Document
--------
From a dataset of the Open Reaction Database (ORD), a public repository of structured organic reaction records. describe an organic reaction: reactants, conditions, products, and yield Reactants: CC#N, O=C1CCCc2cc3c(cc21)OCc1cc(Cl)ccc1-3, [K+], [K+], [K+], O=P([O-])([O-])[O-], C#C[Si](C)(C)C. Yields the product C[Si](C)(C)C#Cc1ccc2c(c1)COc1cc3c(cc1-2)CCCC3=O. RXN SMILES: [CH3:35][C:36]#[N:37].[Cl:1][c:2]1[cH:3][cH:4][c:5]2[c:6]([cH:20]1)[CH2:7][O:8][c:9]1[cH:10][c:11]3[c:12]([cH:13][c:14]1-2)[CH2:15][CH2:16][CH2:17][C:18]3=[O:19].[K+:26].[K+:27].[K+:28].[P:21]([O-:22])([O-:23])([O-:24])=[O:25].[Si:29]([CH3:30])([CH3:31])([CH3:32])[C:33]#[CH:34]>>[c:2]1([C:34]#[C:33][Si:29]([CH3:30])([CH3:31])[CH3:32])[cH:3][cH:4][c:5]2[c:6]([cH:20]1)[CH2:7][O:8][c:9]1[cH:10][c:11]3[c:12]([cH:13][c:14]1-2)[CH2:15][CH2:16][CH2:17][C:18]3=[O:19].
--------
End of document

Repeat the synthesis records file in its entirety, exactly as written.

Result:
From a dataset of the Open Reaction Database (ORD), a public repository of structured organic reaction records. describe an organic reaction: reactants, conditions, products, and yield Reactants: CC#N, O=C1CCCc2cc3c(cc21)OCc1cc(Cl)ccc1-3, [K+], [K+], [K+], O=P([O-])([O-])[O-], C#C[Si](C)(C)C. Yields the product C[Si](C)(C)C#Cc1ccc2c(c1)COc1cc3c(cc1-2)CCCC3=O. RXN SMILES: [CH3:35][C:36]#[N:37].[Cl:1][c:2]1[cH:3][cH:4][c:5]2[c:6]([cH:20]1)[CH2:7][O:8][c:9]1[cH:10][c:11]3[c:12]([cH:13][c:14]1-2)[CH2:15][CH2:16][CH2:17][C:18]3=[O:19].[K+:26].[K+:27].[K+:28].[P:21]([O-:22])([O-:23])([O-:24])=[O:25].[Si:29]([CH3:30])([CH3:31])([CH3:32])[C:33]#[CH:34]>>[c:2]1([C:34]#[C:33][Si:29]([CH3:30])([CH3:31])[CH3:32])[cH:3][cH:4][c:5]2[c:6]([cH:20]1)[CH2:7][O:8][c:9]1[cH:10][c:11]3[c:12]([cH:13][c:14]1-2)[CH2:15][CH2:16][CH2:17][C:18]3=[O:19].